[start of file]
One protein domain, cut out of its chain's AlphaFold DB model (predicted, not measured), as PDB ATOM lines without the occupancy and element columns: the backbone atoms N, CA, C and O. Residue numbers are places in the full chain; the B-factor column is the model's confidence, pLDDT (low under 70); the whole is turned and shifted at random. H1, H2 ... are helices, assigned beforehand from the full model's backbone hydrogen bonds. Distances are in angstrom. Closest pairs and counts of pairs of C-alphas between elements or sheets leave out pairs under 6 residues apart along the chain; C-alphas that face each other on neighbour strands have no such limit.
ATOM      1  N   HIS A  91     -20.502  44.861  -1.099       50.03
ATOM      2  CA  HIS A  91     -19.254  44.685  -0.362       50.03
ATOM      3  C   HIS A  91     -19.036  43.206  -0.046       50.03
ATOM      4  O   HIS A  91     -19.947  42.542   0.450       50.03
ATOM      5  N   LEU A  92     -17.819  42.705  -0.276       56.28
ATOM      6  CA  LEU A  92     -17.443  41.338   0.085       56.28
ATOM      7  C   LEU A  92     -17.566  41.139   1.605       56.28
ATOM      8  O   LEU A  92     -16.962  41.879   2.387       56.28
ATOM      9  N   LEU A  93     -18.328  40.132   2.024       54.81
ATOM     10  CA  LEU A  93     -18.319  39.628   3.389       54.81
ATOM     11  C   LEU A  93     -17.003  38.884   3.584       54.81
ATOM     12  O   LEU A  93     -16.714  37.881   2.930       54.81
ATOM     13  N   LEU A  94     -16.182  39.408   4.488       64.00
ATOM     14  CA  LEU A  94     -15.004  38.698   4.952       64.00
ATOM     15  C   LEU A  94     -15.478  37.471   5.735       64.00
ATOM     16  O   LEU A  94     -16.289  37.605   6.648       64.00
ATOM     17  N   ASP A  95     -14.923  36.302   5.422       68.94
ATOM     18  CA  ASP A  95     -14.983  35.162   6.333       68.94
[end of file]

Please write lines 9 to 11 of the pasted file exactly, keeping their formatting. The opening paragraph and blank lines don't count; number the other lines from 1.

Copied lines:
ATOM      9  N   LEU A  93     -18.328  40.132   2.024       54.81
ATOM     10  CA  LEU A  93     -18.319  39.628   3.389       54.81
ATOM     11  C   LEU A  93     -17.003  38.884   3.584       54.81